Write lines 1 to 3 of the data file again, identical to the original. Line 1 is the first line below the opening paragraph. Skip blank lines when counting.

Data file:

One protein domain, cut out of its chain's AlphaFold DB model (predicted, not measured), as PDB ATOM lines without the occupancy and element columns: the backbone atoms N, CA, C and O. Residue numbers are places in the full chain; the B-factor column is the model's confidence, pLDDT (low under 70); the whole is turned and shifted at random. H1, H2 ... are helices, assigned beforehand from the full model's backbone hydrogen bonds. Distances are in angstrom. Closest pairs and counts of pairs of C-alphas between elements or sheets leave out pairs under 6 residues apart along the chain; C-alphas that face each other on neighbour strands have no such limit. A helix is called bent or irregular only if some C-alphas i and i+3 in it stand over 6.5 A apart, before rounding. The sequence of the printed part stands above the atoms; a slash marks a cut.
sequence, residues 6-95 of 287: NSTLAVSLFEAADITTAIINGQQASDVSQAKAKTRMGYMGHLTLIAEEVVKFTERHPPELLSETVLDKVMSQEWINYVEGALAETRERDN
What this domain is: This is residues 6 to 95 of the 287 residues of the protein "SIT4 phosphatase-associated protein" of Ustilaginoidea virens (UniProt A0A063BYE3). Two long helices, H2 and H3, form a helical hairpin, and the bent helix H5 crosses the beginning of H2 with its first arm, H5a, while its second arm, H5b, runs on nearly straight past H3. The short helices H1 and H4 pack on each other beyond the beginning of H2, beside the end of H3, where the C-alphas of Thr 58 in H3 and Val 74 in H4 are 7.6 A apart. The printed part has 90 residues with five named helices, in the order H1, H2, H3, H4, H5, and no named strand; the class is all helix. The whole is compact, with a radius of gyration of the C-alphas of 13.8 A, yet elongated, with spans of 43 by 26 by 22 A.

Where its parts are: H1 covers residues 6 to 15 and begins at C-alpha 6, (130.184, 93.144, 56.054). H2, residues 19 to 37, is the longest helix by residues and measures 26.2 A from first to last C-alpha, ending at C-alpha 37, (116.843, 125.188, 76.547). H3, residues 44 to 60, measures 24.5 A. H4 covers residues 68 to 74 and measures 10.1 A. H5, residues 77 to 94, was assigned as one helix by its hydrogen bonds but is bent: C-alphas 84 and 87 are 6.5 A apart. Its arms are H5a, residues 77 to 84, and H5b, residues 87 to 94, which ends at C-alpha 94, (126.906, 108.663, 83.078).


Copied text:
sequence, residues 6-95 of 287: NSTLAVSLFEAADITTAIINGQQASDVSQAKAKTRMGYMGHLTLIAEEVVKFTERHPPELLSETVLDKVMSQEWINYVEGALAETRERDN
What this domain is: This is residues 6 to 95 of the 287 residues of the protein "SIT4 phosphatase-associated protein" of Ustilaginoidea virens (UniProt A0A063BYE3). Two long helices, H2 and H3, form a helical hairpin, and the bent helix H5 crosses the beginning of H2 with its first arm, H5a, while its second arm, H5b, runs on nearly straight past H3. The short helices H1 and H4 pack on each other beyond the beginning of H2, beside the end of H3, where the C-alphas of Thr 58 in H3 and Val 74 in H4 are 7.6 A apart. The printed part has 90 residues with five named helices, in the order H1, H2, H3, H4, H5, and no named strand; the class is all helix. The whole is compact, with a radius of gyration of the C-alphas of 13.8 A, yet elongated, with spans of 43 by 26 by 22 A.

Where its parts are: H1 covers residues 6 to 15 and begins at C-alpha 6, (130.184, 93.144, 56.054). H2, residues 19 to 37, is the longest helix by residues and measures 26.2 A from first to last C-alpha, ending at C-alpha 37, (116.843, 125.188, 76.547). H3, residues 44 to 60, measures 24.5 A. H4 covers residues 68 to 74 and measures 10.1 A. H5, residues 77 to 94, was assigned as one helix by its hydrogen bonds but is bent: C-alphas 84 and 87 are 6.5 A apart. Its arms are H5a, residues 77 to 84, and H5b, residues 87 to 94, which ends at C-alpha 94, (126.906, 108.663, 83.078).